No matter what we are enduring at the moment, Jesus can bring a certain joy to our lives that circumstances cannot steal from us. Joy that comes from following Jesus is our constant companion, it is a gift from Him to our hearts.

The FOLLOWING JESUS sermon series has a consistent message: Jesus Invites You to Follow Him. I hope that the privilege of that invitation has come through. The invitation to the first disciples was “Come and See” . His call was to follow Him and become “fishers of men.” He calls us to the Jesus Life – a different kind of life. It calls upon us to love our enemies. It calls upon us to carry our cross. It calls upon us to experience joy found only in Christ.

“As the Father has loved me, so have I loved you. Now remain in my love. If you keep my commands, you will remain in my love, just as I have kept my Father’s commands and remain in his love. I have told you this so that my joy may be in you and that your joy may be complete. My command is this: Love each other as I have loved you. Greater love has no one than this: to lay down one’s life for one’s friends. You are my friends if you do what I command.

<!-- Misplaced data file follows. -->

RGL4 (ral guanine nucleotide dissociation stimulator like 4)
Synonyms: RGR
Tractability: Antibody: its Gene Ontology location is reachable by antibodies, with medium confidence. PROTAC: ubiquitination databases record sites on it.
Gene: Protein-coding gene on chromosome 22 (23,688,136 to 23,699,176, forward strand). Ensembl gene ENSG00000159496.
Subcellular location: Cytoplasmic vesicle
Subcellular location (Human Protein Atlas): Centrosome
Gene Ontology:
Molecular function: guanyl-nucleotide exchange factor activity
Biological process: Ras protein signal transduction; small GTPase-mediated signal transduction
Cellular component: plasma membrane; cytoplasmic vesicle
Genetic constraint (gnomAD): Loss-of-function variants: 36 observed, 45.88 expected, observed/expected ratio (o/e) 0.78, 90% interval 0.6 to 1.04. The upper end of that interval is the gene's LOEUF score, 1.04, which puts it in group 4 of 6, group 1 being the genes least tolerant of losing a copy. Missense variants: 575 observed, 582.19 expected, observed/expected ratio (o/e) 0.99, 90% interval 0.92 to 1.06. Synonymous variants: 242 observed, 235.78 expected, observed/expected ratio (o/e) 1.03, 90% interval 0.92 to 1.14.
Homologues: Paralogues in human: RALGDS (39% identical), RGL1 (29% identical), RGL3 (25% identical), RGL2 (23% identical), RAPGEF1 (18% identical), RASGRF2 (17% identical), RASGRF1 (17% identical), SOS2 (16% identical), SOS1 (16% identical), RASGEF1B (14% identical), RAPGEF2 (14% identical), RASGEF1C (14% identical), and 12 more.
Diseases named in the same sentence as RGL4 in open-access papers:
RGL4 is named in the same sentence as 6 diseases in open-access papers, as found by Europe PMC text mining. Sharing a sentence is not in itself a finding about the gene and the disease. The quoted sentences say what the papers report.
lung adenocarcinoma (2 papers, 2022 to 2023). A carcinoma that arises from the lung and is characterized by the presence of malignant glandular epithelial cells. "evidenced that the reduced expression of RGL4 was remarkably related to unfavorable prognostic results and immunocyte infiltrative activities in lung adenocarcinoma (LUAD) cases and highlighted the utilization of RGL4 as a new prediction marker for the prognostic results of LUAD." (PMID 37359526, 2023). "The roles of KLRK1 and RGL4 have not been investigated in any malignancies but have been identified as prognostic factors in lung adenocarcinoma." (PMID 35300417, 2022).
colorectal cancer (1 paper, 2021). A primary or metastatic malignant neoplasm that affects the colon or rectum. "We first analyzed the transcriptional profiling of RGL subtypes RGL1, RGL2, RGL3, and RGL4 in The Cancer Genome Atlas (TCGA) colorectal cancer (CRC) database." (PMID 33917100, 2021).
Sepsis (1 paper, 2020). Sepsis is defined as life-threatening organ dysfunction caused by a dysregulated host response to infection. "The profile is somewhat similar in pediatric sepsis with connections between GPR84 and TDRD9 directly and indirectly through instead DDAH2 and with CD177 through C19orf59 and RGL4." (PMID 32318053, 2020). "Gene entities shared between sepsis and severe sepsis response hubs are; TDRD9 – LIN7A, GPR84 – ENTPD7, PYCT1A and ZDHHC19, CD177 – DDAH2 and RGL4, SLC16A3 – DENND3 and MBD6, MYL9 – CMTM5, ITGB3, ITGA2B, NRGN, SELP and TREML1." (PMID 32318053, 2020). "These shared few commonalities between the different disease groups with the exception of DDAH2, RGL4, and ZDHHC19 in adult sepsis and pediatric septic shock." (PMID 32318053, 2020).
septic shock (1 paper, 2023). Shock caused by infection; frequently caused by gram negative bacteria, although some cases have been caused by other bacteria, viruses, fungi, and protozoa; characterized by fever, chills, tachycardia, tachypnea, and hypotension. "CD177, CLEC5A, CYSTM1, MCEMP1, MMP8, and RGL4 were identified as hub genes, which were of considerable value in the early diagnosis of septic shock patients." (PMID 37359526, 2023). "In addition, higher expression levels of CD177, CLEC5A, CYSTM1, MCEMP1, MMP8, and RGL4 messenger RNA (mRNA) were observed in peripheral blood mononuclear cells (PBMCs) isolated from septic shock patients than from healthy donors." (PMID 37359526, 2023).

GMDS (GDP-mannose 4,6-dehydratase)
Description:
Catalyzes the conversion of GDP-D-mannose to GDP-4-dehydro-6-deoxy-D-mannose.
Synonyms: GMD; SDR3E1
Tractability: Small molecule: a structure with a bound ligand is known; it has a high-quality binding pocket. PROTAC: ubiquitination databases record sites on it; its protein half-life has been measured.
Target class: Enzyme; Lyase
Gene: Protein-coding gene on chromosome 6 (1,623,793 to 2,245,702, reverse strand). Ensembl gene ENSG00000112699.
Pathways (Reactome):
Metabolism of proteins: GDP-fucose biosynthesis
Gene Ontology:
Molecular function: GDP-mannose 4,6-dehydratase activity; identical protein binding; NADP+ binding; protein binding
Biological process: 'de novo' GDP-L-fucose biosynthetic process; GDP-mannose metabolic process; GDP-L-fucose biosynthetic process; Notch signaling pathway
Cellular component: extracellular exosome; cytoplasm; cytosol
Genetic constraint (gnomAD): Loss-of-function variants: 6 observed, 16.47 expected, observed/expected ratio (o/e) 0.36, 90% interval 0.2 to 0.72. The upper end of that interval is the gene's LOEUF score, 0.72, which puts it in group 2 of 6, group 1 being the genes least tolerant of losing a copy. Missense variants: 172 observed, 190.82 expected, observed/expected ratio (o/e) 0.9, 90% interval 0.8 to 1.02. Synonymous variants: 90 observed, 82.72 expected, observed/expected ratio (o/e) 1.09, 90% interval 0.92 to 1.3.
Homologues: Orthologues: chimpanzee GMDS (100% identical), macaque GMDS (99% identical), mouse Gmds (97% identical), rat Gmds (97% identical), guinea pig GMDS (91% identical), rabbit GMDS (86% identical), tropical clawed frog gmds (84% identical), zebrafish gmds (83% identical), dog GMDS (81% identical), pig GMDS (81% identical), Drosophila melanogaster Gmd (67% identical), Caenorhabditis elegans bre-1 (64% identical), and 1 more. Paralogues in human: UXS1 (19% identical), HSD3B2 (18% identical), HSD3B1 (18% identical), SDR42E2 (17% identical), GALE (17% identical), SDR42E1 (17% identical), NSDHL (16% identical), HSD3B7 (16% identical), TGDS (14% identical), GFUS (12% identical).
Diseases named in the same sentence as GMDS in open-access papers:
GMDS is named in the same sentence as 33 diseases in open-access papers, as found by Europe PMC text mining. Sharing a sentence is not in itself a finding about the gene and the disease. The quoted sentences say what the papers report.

John 15:9-14, NIV

How Following Jesus Gives us Joy

WE ARE LOVED (John 15:9 “As the Father has loved me, so have I loved you….)

Jesus Loves Me is more than a children’s song! It is rich with the truth of the gospel!

Ephesians 3:17-19 And I pray that you, being rooted and established in love, 18 may have power, together with all the Lord’s holy people, to grasp how wide and long and high and deep is the love of Christ, 19 and to know this love that surpasses knowledge—that you may be filled to the measure of all the fullness of God.

Romans 8:35 Who shall separate us from the love of Christ? Shall trouble or hardship or persecution or famine or nakedness or danger or sword?

WE HAVE DIRECTION (John 15:9b-10 Now remain in my love.)

When we give ourselves to Christ, the Tempter is never far away. Our faith can be both strong and weak. We need to do everything we can to strengthen our faith to give us resilience in the most difficult days.

Living in His love is living in compliance – having a willing spirit. (John 15:10 If you keep my commands, you will remain in my love, just as I have kept my Father’s commands and remain in his love.) He calls us to live the Jesus life. Many people have an idea that Christianity is just a matter of where we go to Church on Sunday. Really, it is a matter of who is in control of your heart. Jesus never walked outside of the will of His Father. This is our example for daily life in the Kingdom today.

WE HAVE PROMISE (John 15:11 I have told you this so that my joy may be in you and that your joy may be complete.)

Do we really believe Jesus when he says that His joy is complete?